The "lumpy" dark soil areas you see off of the trails at El Morro are "biological soil crusts," also referred to as "cryptobiotic soil". The microorganisms that comprise the crust include slow-growing cyanobacteria (aka blue-green algae), mosses, lichens, fungi, bacteria, liverworts and other types of algae. Cryptobiotic soil is important because it helps to hold soil together and prevent erosion, and improves the germination rate and survival of plants re-colonizing disturbed areas. Biological soil crusts are well adapted to arid conditions, but they are very fragile and are destroyed when they are stepped on by animals and humans. Cryptobiotic soil is slow to regenerate; if damaged, it can take decades to regenerate. Please remember to stay on trails at all times to avoid damaging this important part of the landscape.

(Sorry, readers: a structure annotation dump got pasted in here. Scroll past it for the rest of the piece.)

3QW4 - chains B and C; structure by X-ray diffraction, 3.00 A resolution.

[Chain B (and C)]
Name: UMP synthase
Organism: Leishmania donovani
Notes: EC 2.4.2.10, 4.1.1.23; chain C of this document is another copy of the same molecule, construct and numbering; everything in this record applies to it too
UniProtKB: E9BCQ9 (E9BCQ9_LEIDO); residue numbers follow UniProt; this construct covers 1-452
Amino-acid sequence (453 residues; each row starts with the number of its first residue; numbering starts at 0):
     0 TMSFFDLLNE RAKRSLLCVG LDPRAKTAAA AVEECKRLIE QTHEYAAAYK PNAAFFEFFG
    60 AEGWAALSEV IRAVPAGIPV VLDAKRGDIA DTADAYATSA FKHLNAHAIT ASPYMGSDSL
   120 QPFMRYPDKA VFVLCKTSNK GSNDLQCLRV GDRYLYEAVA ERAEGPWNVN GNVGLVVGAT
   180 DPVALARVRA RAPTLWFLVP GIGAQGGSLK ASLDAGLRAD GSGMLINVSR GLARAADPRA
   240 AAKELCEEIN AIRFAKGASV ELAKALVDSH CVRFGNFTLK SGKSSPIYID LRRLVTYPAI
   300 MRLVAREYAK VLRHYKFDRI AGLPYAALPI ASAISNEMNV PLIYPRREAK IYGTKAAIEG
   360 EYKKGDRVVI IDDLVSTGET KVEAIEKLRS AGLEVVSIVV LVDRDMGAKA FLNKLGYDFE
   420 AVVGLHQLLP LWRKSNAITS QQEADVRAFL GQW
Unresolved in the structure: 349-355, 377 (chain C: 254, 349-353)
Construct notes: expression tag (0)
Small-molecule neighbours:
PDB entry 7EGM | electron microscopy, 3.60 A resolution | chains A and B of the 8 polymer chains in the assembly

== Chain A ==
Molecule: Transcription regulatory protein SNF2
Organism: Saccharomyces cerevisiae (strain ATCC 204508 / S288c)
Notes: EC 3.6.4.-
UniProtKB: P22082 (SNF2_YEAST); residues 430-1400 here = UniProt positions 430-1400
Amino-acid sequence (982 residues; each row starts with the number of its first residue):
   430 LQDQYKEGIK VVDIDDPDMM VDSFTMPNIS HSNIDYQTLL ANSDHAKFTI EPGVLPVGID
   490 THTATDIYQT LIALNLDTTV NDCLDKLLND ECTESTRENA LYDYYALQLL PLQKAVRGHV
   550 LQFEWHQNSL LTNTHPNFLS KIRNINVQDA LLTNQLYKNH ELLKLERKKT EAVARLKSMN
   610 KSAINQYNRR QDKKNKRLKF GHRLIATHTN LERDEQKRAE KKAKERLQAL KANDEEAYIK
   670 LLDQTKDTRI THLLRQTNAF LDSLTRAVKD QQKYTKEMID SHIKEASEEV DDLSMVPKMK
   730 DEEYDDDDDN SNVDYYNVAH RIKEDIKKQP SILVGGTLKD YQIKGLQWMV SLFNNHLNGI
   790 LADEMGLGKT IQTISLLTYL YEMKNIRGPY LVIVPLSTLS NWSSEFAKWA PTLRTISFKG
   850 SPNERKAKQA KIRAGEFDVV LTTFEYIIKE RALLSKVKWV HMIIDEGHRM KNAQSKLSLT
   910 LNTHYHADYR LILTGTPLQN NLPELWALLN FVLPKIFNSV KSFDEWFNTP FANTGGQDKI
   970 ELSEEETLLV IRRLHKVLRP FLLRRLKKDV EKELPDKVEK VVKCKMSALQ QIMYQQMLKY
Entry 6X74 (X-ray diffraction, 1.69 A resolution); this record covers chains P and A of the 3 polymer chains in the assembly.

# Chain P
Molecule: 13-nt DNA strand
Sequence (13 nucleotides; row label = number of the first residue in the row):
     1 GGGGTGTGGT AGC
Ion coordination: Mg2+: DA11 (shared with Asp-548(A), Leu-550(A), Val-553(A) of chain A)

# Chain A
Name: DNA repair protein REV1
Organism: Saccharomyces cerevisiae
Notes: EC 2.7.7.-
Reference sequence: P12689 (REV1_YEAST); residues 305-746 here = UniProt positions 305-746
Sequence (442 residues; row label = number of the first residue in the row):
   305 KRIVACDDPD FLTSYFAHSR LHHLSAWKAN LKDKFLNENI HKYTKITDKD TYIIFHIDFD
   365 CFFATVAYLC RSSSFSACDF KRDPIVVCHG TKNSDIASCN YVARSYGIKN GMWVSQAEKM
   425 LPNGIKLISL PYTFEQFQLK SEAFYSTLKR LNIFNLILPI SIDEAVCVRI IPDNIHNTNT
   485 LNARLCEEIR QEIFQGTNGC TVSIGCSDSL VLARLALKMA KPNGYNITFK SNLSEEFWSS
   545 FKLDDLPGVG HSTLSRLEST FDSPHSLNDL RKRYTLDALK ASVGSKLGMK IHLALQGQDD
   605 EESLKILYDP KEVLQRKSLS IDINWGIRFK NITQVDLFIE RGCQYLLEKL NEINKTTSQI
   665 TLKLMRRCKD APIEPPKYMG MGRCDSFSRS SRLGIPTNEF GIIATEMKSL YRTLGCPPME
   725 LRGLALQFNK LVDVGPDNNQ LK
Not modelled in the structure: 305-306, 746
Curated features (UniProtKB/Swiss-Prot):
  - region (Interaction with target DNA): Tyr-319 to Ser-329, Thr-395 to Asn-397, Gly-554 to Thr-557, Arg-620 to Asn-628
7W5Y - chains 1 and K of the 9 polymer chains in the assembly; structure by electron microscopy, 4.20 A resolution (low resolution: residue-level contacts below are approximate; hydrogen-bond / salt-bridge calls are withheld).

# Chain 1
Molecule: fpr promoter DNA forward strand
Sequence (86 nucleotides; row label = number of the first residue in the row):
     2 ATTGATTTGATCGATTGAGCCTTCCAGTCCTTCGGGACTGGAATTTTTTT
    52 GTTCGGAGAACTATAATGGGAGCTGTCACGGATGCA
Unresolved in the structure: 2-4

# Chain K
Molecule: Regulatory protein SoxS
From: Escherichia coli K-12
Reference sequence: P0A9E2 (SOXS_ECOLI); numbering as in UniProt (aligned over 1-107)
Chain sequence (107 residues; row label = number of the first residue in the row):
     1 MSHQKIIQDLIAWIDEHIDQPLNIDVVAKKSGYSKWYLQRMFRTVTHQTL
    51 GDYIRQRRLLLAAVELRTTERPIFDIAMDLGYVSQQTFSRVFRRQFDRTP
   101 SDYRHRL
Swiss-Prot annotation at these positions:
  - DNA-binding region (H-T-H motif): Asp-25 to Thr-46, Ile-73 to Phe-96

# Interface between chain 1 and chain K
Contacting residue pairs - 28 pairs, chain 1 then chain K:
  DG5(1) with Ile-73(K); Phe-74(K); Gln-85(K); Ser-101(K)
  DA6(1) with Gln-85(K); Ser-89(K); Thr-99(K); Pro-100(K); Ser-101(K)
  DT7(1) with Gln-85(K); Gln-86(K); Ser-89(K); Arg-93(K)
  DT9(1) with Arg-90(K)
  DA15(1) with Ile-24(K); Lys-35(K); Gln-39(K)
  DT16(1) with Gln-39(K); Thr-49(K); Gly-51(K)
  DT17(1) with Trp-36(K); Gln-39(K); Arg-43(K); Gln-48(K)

Did You Know?
It is likely the early inhabitants of Atsinna Pueblo at El Morro National Monument collected water when they could from the many tinajas found across the top of the mesa. These natural depressions in the sandstone hold rain during the summer monsoons and snowmelt during the winter.